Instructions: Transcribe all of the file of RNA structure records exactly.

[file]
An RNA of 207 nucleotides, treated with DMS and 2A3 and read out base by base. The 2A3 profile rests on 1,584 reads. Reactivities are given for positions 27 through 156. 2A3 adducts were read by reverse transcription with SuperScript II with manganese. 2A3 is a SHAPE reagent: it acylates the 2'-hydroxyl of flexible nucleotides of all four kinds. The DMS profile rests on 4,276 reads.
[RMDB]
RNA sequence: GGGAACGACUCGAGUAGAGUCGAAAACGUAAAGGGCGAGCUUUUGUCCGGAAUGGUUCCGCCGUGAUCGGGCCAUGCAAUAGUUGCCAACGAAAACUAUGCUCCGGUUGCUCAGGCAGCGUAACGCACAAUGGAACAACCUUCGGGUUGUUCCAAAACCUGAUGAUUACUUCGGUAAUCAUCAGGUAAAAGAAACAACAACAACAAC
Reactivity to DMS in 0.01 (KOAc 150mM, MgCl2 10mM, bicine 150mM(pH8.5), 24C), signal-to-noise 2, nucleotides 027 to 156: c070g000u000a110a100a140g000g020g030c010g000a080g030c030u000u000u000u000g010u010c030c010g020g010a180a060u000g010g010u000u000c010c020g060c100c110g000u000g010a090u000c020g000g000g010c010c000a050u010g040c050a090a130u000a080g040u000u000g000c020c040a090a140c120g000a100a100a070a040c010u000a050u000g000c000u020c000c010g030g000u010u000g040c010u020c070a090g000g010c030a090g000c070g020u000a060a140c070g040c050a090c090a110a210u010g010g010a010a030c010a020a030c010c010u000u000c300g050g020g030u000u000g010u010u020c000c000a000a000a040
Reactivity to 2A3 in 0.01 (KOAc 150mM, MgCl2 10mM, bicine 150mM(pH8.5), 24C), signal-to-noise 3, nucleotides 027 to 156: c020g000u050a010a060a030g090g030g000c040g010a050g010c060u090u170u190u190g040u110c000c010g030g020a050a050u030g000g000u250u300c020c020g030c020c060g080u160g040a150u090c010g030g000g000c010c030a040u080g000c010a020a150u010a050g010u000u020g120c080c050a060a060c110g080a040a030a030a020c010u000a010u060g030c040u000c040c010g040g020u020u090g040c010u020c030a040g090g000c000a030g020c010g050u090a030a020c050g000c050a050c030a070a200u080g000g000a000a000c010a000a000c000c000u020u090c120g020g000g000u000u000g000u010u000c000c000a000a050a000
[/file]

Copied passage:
An RNA of 207 nucleotides, treated with DMS and 2A3 and read out base by base. The 2A3 profile rests on 1,584 reads. Reactivities are given for positions 27 through 156. 2A3 adducts were read by reverse transcription with SuperScript II with manganese. 2A3 is a SHAPE reagent: it acylates the 2'-hydroxyl of flexible nucleotides of all four kinds. The DMS profile rests on 4,276 reads.
[RMDB]
RNA sequence: GGGAACGACUCGAGUAGAGUCGAAAACGUAAAGGGCGAGCUUUUGUCCGGAAUGGUUCCGCCGUGAUCGGGCCAUGCAAUAGUUGCCAACGAAAACUAUGCUCCGGUUGCUCAGGCAGCGUAACGCACAAUGGAACAACCUUCGGGUUGUUCCAAAACCUGAUGAUUACUUCGGUAAUCAUCAGGUAAAAGAAACAACAACAACAAC
Reactivity to DMS in 0.01 (KOAc 150mM, MgCl2 10mM, bicine 150mM(pH8.5), 24C), signal-to-noise 2, nucleotides 027 to 156: c070g000u000a110a100a140g000g020g030c010g000a080g030c030u000u000u000u000g010u010c030c010g020g010a180a060u000g010g010u000u000c010c020g060c100c110g000u000g010a090u000c020g000g000g010c010c000a050u010g040c050a090a130u000a080g040u000u000g000c020c040a090a140c120g000a100a100a070a040c010u000a050u000g000c000u020c000c010g030g000u010u000g040c010u020c070a090g000g010c030a090g000c070g020u000a060a140c070g040c050a090c090a110a210u010g010g010a010a030c010a020a030c010c010u000u000c300g050g020g030u000u000g010u010u020c000c000a000a000a040
Reactivity to 2A3 in 0.01 (KOAc 150mM, MgCl2 10mM, bicine 150mM(pH8.5), 24C), signal-to-noise 3, nucleotides 027 to 156: c020g000u050a010a060a030g090g030g000c040g010a050g010c060u090u170u190u190g040u110c000c010g030g020a050a050u030g000g000u250u300c020c020g030c020c060g080u160g040a150u090c010g030g000g000c010c030a040u080g000c010a020a150u010a050g010u000u020g120c080c050a060a060c110g080a040a030a030a020c010u000a010u060g030c040u000c040c010g040g020u020u090g040c010u020c030a040g090g000c000a030g020c010g050u090a030a020c050g000c050a050c030a070a200u080g000g000a000a000c010a000a000c000c000u020u090c120g020g000g000u000u000g000u010u000c000c000a000a050a000